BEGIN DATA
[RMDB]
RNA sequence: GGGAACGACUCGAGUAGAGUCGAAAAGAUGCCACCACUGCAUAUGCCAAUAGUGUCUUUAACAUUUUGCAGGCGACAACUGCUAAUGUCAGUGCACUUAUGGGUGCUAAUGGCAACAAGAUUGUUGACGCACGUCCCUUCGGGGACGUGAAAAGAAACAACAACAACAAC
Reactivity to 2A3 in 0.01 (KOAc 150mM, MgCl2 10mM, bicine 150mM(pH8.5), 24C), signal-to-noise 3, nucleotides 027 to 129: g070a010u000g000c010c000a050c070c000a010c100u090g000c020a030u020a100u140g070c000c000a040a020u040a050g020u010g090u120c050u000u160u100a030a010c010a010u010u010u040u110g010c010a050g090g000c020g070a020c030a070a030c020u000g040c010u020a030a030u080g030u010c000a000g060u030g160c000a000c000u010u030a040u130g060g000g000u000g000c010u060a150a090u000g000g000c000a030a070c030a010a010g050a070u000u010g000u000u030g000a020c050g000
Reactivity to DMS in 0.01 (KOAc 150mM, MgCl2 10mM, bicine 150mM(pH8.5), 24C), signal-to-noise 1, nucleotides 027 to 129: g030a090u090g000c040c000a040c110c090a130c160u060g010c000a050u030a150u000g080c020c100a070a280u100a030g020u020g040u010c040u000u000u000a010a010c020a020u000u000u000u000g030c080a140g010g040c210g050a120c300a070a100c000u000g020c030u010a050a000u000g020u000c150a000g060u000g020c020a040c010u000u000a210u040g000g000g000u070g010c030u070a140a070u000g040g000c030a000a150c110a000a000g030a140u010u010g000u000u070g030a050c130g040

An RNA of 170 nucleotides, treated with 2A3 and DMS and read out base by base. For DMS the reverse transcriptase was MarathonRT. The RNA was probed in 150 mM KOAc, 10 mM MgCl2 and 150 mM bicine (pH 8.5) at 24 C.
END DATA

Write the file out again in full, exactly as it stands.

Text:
[RMDB]
RNA sequence: GGGAACGACUCGAGUAGAGUCGAAAAGAUGCCACCACUGCAUAUGCCAAUAGUGUCUUUAACAUUUUGCAGGCGACAACUGCUAAUGUCAGUGCACUUAUGGGUGCUAAUGGCAACAAGAUUGUUGACGCACGUCCCUUCGGGGACGUGAAAAGAAACAACAACAACAAC
Reactivity to 2A3 in 0.01 (KOAc 150mM, MgCl2 10mM, bicine 150mM(pH8.5), 24C), signal-to-noise 3, nucleotides 027 to 129: g070a010u000g000c010c000a050c070c000a010c100u090g000c020a030u020a100u140g070c000c000a040a020u040a050g020u010g090u120c050u000u160u100a030a010c010a010u010u010u040u110g010c010a050g090g000c020g070a020c030a070a030c020u000g040c010u020a030a030u080g030u010c000a000g060u030g160c000a000c000u010u030a040u130g060g000g000u000g000c010u060a150a090u000g000g000c000a030a070c030a010a010g050a070u000u010g000u000u030g000a020c050g000
Reactivity to DMS in 0.01 (KOAc 150mM, MgCl2 10mM, bicine 150mM(pH8.5), 24C), signal-to-noise 1, nucleotides 027 to 129: g030a090u090g000c040c000a040c110c090a130c160u060g010c000a050u030a150u000g080c020c100a070a280u100a030g020u020g040u010c040u000u000u000a010a010c020a020u000u000u000u000g030c080a140g010g040c210g050a120c300a070a100c000u000g020c030u010a050a000u000g020u000c150a000g060u000g020c020a040c010u000u000a210u040g000g000g000u070g010c030u070a140a070u000g040g000c030a000a150c110a000a000g030a140u010u010g000u000u070g030a050c130g040

An RNA of 170 nucleotides, treated with 2A3 and DMS and read out base by base. For DMS the reverse transcriptase was MarathonRT. The RNA was probed in 150 mM KOAc, 10 mM MgCl2 and 150 mM bicine (pH 8.5) at 24 C.